Re: Unrealistically High Keq in eABF Seperation

From: Chris Chipot (chipot_at_illinois.edu)
Date: Thu Aug 26 2021 - 02:41:52 CDT

Ishaan,

there are a number of quantities that you ought to look into. First, you
should histogram the difference between the extended variable and the
actual variable (from your *traj* file), and ascertain that it obeys a
normal law. Second, you should make sure that your bias is properly
applied, that is past a threshold (fullSamples) of accrued force samples
guaranteeing minimum non-equilibrium effects. Third, you should make
sure that your distanceXY component is correctly defined, with the
desired subsets of atoms.

Regards,

Chris

On 8/26/21 12:28 AM, Ishaan Roy wrote:
>
> Hi Peter,
>
> Nothing stands out as weird about the runs, visually or otherwise. The
> sampling distribution is, I believe, as one would expect, generally
> increasing for higher values of the coordinate and the trajectory
> follows a square-root diffusion trend. Theres no sign of the protein
> getting stuck anywhere.
>
> Thanks,
>
> Ishaan
>
> *From: *Peter Freddolino <mailto:petefred_at_umich.edu>
> *Sent: *Wednesday, August 25, 2021 10:34 PM
> *To: *<namd-l_at_ks.uiuc.edu> <mailto:namd-l_at_ks.uiuc.edu>; Ishaan Roy
> <mailto:royi_at_uchicago.edu>
> *Subject: *Re: namd-l: Unrealistically High Keq in eABF Seperation
>
> Dear Ishaan,
>
> If your simulations haven't yet converged, there is really no sense in
> evaluating the energies completely yet. With that said, how is the
> sampling looking across the different values of your reaction
> coordinate? Is the reaction coordinate stuck somewhere or is the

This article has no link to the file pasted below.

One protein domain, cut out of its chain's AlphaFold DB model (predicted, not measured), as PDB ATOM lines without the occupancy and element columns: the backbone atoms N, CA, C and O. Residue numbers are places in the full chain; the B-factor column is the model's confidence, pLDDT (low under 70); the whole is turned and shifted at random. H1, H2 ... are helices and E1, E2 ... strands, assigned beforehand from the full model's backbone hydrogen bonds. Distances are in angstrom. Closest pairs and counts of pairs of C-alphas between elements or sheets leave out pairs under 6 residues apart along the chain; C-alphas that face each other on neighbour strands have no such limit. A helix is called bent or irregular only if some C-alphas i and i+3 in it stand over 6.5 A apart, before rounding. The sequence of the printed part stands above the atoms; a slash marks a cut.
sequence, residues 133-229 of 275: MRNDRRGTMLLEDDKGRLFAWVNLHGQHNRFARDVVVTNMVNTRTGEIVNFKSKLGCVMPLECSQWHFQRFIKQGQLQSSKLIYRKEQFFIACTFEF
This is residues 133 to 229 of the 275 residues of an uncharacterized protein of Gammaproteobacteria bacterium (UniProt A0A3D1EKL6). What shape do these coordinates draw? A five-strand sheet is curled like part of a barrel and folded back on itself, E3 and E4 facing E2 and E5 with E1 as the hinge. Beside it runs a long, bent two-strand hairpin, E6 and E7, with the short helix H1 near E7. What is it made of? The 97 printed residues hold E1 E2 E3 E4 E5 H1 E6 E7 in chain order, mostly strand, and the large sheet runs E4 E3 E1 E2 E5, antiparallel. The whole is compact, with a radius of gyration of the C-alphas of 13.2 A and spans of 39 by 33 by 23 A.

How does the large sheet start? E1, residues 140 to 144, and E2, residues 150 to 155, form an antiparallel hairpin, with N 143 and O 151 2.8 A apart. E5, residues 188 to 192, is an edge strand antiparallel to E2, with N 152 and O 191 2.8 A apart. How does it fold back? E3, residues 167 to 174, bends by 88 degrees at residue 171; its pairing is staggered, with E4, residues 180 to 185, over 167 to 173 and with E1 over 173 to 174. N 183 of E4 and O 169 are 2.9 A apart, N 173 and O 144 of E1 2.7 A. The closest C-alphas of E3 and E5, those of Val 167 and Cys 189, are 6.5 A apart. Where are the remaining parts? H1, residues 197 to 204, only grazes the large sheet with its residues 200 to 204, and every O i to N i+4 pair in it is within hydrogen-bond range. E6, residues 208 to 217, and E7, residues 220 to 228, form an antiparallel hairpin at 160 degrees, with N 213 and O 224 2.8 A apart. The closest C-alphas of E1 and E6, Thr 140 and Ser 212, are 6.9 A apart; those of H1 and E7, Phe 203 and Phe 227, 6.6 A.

> system diffusing freely along it?
>
> Have you visually inspected your system to make sure nothing weird is
> happening?
>
> Best,
>
> Peter
>
> On Tue, Aug 24, 2021 at 7:08 PM Ishaan Roy <royi_at_uchicago.edu
> <mailto:royi_at_uchicago.edu>> wrote:
>
> Hello,
>
> I am using eABF to separate two membrane proteins to find the free
> binding energy. The PMF values produced in my runs seem to be
> incredibly high compared to consistently reaching the 100s order
> of magnitude. We havent completed a run that plateaus in free
> energy yet, but this is an example showing what the PMF looks like.
>
> A maximum PMF this high already produces a value for the binding
> constant that is on an order beyond 10^100. Besides being high, it
> might be worth mentioning that the nonbonded energies are very
> close to 0 near the end of this run, but the PMF gradient doesnt
> level off at all. Any ideas on what might be causing this? Or is
> such a value plausible? This only seems to be a problem with the
> separation runs; my other colvars produce PMF plots that are
> closer to what Ive seen.
>
> Thanks,
>
> Ishaan
>

-- 
Chris Chipot, Ph.D.
CNRS research director, University of Lorraine
Adjunct professor of physics, University of Illinois, Urbana-Champaign
_______________________________________________________________________
Chris Chipot, Ph.D.
Theoretical and Computational Biophysics Group
3161 Beckman Institute for Advanced Science and Technology
University of Illinois at Urbana-Champaign
405 North Mathews
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                              E-mail: chipot_at_illinois.edu
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